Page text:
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Deliberate ambiguity regarding citizenship laws threatens to undermine the values of the Constitution

In such circumstances, it is the duty of the judiciary to step in against this brutal suppression of peaceful protests. However, we are yet to see any effective and strong action by the judiciary.

Written by Prashant Bhushan , Cheryl D Souza | Updated: January 13, 2020 10:14:24 am
citizenship amendment act, citizenship act protests, caa protests, nrc protests, lucknow protests, caa, muslims caa protests, indian express news In such circumstances, it is the duty of the judiciary to step in against this brutal suppression of peaceful protests. (Illustration by C R Sasikumar)

Rattled by the widespread agitation against the Citizenship Amendment Act, which, coupled with the National Register of Citizens, is rightly seen as the first concrete step to establish a Hindu Rashtra. Prime Minister Narendra Modi claimed at Ramlila Maidan that there is no move by the government to prepare a countrywide NRC. He also claimed that there were no detention centres for detaining non-citizens in the country. His denials were clearly false, as Amit Shah had stated multiple times the decision of the government to implement a nationwide NRC. The government had also admitted in Parliament and elsewhere about the construction of detention centres. The fact is that many were being constructed in various states, particularly those ruled by the BJP.

Yet, Modi’s denial may have been seen by some as stepping back from a nationwide NRC by a government rattled by the agitation against it. However, within two days of his denial, the cabinet decided to go ahead and prepare the National Population Register. Though the government denies the link between the NPR and the NRC, under the Citizenship Rules of 2003, the NPR would be the basis for preparing the NRC. Clearly, the government seems to be in no mood to backtrack.

There is deliberate ambiguity regarding the NPR/NRIC and its implementation. However, the modalities for the preparation of this register are contained in the Citizenship (Registration of Citizens and Issue of National Identity Cards) Rules, 2003.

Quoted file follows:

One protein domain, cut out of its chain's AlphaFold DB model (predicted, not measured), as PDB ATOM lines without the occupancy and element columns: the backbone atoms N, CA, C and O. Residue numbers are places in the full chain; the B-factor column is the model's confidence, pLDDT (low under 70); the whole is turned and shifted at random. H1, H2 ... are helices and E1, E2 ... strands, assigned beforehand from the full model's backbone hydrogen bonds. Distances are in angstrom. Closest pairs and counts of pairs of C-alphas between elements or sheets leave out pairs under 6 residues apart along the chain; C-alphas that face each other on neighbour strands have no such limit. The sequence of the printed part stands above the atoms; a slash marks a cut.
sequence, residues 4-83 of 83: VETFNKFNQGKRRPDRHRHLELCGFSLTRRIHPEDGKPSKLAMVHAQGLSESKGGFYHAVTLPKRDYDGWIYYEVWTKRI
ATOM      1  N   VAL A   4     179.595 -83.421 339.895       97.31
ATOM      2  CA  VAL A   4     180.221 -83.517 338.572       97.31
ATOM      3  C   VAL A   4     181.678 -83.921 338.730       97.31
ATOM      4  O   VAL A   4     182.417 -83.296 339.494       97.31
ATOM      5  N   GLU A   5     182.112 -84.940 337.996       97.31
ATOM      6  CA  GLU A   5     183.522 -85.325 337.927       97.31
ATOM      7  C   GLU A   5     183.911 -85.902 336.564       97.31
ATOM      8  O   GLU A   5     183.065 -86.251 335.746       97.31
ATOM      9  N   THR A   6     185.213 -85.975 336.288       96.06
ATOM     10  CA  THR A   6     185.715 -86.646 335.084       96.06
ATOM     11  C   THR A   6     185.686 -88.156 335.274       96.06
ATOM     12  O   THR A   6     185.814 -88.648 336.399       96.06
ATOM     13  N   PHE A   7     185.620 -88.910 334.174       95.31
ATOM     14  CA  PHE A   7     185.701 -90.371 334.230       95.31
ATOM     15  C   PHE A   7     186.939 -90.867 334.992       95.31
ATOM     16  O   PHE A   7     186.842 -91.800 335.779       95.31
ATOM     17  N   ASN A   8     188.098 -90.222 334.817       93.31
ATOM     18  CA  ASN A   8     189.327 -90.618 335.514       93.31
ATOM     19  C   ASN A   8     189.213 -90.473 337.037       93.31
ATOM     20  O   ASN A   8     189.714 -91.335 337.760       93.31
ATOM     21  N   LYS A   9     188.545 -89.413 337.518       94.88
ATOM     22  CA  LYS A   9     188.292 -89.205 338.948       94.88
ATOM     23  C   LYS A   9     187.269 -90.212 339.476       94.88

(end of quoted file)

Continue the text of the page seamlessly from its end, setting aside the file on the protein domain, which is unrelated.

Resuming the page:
The scheme mandates the preparation of a population register from which after “due verification” a local register of Indian citizens will be prepared. A sub clause in the rules gives the local registrar the power to mark out individuals whose citizenship is “doubtful” in the population register and send them for further enquiry. Claims and objections are invited against names published in a draft register and after these are disposed, the district magistrate (DM) shall prepare the Local Register of Indian Citizens, to be transferred to the National Register of Indian Citizens. The appellate authority for those aggrieved by their exclusion is the DM himself, who is the final functionary responsible for publishing the register.

Under the Foreigners Tribunal (Amendment) Order, 2019, the power to refer a suspected foreigner to a tribunal has also been delegated to DMs. Those excluded will be left at the mercy of the quasi-judicial Foreigners Tribunals, to be set up across the country, the constitutionality and functioning of which in Assam have raised many questions. Its members have no judicial experience and are appointed on a yearly basis. Their extension depends on how many persons they have declared as foreigners. Their proceedings are rather arbitrary. Notices are rarely served and even when served give no reasons for suspecting the citizenship of the person. The result is that the majority (63,959) of persons have been declared foreigners through ex parte orders until February 2019. Persons declared foreigners can then be detained in sub-human conditions in detention centres and languish there, sometimes indefinitely.